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Publication numberUS4200917 A
Publication typeGrant
Application numberUS 06/019,990
Publication dateApr 29, 1980
Filing dateMar 12, 1979
Priority dateMar 12, 1979
Also published asDE2967673D1, EP0017688A1, EP0017688B1
Publication number019990, 06019990, US 4200917 A, US 4200917A, US-A-4200917, US4200917 A, US4200917A
InventorsJerry D. Moench
Original AssigneeMotorola, Inc.
Export CitationBiBTeX, EndNote, RefMan
External Links: USPTO, USPTO Assignment, Espacenet
Quiet column decoder
US 4200917 A
Abstract
A quiet column decoder is provided which is useful in semiconductor memory systems. The quiet column decoder prevents glitches from being coupled into the silicon substrate during the period of time that the sense amplifiers are sensing data on the bit sense lines. The quiet column decoder has double clocked NOR gates which allows the address lines to be continuous non-multiplexed lines. The double clocked NOR gate has two transistors for precharging a first and a second node within the NOR gate. Another transistor is coupled between the second node and a voltage reference terminal to serve as an enabling device for the NOR gate. The first node of the NOR gate serves as an output for the column decoder.
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Claims(9)
I claim:
1. A monolithic integrated circuit memory system having continuous uninterrupted address lines which can carry addresses for both axis of the memory, the memory also having bit sense lines for carrying data to and from memory cells within the memory, comprising: a double clocked NOR gate for decoding address signals and providing an output, the double clocked NOR gate being gated by a first and a second clock signal; an isolation device coupled to the output of the double clocked NOR gate; a transfer device coupled to the isolation device and providing an output; and coupling means for coupling predetermined bit sense lines to output lines, the coupling means being coupled to the transfer device so that the transfer device can control the coupling means.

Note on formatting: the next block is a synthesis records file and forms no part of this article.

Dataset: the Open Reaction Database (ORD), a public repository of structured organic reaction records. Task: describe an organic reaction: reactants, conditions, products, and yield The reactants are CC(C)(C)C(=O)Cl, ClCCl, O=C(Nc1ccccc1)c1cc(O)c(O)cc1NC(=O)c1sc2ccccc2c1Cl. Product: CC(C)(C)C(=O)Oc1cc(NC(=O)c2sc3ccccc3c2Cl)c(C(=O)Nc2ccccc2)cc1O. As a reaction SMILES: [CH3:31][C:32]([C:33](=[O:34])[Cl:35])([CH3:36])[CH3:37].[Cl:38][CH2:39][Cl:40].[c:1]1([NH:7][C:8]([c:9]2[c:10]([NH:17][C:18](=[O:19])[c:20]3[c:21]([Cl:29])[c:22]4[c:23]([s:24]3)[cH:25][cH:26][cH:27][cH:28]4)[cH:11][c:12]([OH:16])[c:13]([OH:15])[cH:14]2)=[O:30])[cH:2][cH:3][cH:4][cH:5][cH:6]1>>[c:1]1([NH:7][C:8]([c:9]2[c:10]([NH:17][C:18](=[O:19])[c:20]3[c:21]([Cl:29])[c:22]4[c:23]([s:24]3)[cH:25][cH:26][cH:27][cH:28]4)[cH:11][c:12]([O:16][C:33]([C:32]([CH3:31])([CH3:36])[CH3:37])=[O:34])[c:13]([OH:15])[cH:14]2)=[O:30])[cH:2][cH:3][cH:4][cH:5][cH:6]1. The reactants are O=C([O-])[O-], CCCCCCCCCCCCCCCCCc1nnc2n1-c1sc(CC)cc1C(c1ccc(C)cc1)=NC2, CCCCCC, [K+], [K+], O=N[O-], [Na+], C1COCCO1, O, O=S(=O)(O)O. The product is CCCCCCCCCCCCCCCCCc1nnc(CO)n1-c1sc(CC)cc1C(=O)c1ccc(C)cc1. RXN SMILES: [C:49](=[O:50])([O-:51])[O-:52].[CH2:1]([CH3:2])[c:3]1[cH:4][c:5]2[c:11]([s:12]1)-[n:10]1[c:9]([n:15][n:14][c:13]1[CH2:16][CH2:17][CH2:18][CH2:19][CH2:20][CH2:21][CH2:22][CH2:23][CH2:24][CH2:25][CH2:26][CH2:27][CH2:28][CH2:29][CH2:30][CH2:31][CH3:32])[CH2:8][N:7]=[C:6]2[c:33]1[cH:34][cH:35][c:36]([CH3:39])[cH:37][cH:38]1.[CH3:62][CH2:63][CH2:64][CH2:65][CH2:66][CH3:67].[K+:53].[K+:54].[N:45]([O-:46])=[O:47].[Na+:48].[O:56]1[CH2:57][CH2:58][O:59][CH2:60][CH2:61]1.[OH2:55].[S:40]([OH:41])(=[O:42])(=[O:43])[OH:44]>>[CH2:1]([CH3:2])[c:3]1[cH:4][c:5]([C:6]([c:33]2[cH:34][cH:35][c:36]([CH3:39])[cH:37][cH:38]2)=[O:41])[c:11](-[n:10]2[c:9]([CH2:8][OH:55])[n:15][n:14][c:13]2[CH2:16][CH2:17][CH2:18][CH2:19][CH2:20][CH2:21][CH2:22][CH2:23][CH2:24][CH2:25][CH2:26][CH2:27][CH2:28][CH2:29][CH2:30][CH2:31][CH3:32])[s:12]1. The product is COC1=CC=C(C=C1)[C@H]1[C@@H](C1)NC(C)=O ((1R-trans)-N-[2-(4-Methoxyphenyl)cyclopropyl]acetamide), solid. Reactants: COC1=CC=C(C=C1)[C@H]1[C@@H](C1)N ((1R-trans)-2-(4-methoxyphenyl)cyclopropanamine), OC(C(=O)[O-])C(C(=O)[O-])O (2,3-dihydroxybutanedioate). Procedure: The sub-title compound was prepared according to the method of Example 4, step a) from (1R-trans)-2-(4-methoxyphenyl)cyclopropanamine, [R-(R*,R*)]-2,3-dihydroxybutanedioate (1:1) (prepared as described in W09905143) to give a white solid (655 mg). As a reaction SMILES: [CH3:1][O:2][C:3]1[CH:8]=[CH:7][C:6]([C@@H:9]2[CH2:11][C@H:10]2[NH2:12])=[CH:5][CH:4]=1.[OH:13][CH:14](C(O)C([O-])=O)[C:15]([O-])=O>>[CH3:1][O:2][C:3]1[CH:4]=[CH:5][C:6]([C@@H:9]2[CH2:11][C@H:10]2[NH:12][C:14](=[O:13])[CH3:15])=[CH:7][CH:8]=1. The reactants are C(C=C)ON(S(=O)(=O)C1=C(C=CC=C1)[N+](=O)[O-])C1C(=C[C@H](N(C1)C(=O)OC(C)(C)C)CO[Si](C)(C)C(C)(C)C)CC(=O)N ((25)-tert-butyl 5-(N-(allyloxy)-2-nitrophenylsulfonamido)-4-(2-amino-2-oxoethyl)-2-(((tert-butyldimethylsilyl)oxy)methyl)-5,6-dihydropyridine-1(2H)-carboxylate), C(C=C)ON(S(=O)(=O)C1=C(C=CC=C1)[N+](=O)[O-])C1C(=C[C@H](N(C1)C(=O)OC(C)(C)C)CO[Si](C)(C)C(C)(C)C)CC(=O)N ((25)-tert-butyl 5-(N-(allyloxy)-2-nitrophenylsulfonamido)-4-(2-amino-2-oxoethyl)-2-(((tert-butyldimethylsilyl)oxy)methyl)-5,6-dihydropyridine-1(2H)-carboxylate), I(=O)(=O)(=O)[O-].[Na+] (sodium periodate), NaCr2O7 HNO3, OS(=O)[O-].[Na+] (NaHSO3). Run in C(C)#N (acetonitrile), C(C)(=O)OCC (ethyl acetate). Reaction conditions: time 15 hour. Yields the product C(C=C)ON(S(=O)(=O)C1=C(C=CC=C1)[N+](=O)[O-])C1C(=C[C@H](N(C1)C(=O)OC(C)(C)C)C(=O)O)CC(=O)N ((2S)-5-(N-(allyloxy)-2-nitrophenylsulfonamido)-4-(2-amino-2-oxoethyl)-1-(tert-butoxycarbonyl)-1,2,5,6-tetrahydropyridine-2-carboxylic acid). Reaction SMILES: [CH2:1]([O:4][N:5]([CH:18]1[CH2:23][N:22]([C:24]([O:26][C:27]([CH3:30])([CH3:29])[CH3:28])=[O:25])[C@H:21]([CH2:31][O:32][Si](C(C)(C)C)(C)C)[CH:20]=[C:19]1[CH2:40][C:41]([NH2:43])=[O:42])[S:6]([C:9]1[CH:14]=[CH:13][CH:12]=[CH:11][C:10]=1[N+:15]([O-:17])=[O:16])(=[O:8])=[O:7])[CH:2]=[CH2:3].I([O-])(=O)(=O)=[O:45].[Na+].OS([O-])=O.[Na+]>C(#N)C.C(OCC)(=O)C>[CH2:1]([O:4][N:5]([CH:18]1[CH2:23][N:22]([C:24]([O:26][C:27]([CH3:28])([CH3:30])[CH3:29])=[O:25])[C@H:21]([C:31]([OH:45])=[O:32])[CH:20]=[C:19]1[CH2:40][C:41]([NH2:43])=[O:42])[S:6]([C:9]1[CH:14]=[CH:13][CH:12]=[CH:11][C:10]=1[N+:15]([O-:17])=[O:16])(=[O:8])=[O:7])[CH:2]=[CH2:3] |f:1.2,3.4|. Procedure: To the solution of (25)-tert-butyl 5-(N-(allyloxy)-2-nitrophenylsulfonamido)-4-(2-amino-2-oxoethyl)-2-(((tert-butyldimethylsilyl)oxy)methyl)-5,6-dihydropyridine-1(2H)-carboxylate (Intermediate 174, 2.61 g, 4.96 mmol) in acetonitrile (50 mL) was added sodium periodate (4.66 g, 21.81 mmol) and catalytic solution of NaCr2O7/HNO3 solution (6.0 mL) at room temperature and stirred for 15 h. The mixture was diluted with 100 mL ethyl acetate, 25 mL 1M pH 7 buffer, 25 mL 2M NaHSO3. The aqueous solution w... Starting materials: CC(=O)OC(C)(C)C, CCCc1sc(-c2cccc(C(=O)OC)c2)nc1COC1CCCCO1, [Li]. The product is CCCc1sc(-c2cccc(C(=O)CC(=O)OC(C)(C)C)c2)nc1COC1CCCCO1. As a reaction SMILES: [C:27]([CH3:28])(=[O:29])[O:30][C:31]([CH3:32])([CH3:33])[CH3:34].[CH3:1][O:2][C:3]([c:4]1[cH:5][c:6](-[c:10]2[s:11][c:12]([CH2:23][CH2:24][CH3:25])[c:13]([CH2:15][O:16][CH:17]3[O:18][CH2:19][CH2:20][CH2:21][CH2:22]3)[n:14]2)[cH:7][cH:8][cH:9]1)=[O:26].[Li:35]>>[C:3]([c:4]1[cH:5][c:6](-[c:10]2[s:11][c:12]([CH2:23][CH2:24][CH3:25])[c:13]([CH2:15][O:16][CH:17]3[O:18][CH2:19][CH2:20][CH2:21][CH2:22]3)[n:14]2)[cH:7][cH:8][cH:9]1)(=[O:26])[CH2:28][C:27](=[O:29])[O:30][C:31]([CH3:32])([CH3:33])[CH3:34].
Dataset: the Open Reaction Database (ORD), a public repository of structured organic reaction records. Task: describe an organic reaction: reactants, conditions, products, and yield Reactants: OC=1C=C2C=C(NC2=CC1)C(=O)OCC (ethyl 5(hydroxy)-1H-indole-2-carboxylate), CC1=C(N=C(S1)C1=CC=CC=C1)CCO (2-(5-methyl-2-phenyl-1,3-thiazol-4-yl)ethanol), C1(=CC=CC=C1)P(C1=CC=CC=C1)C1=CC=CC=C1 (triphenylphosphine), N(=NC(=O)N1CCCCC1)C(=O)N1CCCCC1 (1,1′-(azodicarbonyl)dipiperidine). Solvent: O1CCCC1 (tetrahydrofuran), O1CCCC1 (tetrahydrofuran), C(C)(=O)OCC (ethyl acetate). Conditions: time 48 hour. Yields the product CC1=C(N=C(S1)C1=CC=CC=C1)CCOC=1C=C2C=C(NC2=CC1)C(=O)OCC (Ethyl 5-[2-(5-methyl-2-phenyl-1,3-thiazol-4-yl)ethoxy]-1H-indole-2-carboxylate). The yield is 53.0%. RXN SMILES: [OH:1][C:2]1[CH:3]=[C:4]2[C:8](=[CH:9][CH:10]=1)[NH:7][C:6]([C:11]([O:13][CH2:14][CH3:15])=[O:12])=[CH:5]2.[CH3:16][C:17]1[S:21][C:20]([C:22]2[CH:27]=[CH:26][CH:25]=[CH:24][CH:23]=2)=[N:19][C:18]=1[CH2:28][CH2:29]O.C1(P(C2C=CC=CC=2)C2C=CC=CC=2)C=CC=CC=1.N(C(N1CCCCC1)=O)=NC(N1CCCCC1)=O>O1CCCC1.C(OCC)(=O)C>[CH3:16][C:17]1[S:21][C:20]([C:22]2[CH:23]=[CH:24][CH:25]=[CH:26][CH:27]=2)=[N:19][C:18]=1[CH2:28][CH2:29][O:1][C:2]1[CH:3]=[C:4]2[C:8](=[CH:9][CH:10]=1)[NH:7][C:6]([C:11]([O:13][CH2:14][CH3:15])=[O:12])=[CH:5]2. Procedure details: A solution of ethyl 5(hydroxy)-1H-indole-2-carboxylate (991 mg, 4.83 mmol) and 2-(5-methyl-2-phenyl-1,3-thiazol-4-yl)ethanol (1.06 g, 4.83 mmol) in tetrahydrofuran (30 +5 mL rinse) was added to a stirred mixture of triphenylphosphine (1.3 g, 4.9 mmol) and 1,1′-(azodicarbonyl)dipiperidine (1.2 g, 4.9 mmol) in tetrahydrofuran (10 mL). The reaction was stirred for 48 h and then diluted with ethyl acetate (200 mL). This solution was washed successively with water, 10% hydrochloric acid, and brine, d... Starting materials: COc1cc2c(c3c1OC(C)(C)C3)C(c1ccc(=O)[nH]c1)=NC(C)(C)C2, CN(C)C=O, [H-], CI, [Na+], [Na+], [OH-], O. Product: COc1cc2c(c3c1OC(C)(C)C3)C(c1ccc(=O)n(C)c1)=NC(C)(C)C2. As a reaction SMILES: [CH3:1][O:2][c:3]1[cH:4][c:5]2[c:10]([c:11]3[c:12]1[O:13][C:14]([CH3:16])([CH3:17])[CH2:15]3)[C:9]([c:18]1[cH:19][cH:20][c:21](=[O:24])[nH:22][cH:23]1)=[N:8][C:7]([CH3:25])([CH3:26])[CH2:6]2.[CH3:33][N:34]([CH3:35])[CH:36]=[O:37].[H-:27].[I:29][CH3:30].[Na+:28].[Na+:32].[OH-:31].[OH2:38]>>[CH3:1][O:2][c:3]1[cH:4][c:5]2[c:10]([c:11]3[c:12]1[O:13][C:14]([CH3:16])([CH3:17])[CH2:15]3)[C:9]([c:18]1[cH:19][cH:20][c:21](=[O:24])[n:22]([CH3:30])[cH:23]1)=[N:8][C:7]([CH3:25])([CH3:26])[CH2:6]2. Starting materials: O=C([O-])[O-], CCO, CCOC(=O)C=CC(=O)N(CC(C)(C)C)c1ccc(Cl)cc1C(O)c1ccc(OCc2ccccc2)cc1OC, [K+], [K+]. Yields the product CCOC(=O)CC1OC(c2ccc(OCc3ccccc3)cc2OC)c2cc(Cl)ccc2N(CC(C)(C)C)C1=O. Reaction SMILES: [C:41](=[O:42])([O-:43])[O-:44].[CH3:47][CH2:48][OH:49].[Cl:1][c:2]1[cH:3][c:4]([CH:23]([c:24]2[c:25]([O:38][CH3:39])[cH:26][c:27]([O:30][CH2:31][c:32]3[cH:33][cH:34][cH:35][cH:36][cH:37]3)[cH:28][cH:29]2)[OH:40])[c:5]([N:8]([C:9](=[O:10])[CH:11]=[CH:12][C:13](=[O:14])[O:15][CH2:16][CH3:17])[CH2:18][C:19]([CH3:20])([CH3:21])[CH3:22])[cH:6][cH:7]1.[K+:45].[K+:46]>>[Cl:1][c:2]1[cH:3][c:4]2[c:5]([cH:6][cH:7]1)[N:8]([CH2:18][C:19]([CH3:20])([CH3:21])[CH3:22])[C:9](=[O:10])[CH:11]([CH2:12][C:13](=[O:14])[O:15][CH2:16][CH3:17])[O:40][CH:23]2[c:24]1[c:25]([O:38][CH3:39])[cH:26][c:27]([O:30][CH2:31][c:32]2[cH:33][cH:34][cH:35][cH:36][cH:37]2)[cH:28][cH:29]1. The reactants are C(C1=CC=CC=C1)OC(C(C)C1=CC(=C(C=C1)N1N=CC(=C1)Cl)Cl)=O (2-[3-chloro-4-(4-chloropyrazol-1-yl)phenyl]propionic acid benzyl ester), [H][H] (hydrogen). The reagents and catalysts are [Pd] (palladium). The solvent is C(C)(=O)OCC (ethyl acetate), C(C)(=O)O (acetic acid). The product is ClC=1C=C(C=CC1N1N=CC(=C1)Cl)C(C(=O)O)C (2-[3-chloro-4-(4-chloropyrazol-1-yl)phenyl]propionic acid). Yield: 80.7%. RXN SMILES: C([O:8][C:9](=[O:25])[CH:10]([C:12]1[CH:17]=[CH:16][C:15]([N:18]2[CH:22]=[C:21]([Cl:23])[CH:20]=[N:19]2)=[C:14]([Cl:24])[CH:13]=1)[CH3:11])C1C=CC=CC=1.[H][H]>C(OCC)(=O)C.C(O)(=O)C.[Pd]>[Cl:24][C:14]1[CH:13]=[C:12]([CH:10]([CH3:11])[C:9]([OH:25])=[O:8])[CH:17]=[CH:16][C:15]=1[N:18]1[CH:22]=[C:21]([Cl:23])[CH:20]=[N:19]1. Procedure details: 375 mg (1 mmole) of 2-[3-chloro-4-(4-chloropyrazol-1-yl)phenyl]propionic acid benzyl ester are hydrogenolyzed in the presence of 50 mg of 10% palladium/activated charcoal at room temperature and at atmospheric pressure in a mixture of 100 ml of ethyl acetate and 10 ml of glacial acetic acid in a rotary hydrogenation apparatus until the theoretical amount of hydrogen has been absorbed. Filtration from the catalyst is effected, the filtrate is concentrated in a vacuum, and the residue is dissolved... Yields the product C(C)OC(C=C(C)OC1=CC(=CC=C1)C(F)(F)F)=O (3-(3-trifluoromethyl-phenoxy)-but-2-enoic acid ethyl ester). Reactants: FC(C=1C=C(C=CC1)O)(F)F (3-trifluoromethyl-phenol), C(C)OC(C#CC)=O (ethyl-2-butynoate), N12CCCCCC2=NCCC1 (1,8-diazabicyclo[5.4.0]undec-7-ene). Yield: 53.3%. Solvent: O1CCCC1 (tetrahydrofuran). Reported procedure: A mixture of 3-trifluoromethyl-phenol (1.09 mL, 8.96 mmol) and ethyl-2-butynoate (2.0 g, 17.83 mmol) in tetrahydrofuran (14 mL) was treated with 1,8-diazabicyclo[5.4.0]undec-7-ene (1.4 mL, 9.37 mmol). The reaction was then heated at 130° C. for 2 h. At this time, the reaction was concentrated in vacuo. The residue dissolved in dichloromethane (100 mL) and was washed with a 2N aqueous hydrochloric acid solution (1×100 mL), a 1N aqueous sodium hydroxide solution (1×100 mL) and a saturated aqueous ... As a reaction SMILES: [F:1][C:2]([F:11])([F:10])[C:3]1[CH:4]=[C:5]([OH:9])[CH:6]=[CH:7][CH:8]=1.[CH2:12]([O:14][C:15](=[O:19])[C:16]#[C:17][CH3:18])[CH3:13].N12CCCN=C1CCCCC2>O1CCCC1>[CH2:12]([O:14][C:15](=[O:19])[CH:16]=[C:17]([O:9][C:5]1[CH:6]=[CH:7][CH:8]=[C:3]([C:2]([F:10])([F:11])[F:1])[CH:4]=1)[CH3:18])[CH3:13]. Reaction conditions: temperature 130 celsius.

2. The memory system of claim 1 further including a second isolation device coupled to the output of the double clocked NOR gate, second coupling means, and a second transfer device coupled between the second isolation device and the second coupling means.
3. The memory system of claim 1 wherein the isolation device has a first, a second, and a gate electrode, the first electrode being coupled to the output of the NOR gate, the second electrode being coupled to the transfer device, and the gate electrode being coupled to an enabling signal.
4. The memory system of claim 1 wherein the double clocked NOR gate has a first transistor coupled between a first voltage terminal and the output of the NOR gate and having a gate electrode coupled to the first clock signal, a plurality of transistors coupled to the output of the NOR gate and each having a gate electrode coupled to an address line, a second transistor coupled between the plurality of transistors and a second voltage terminal and having a gate electrode coupled to the second clock signal, and a third transistor coupled to a node formed by the plurality of transistors and the second transistor, the third transistor being for precharging the node, the third transistor having a gate electrode coupled to the first clock signal.
5. A semiconductor memory having a first and a second voltage terminal and having at least a first, a second, and a third timing signal, comprising: a plurality of continuous address lines for carrying X and Y addresses, the address lines being time-shared between X and Y addresses; double clocked NOR gates coupled to the continuous address lines, the NOR gates being clocked by the first and second timing signals and providing an output used in coupling data from bit sense lines of the memory to data output lines of the memory.
6. The memory of claim 5 wherein an isolation device is coupled to the double clocked NOR gate, a transfer device coupled to the isolation device, and a transistor coupled between each of the bit sense lines and the data output lines, the transfer device being coupled to the transistors so that the transistors can be enabled in response to the output of the NOR gate.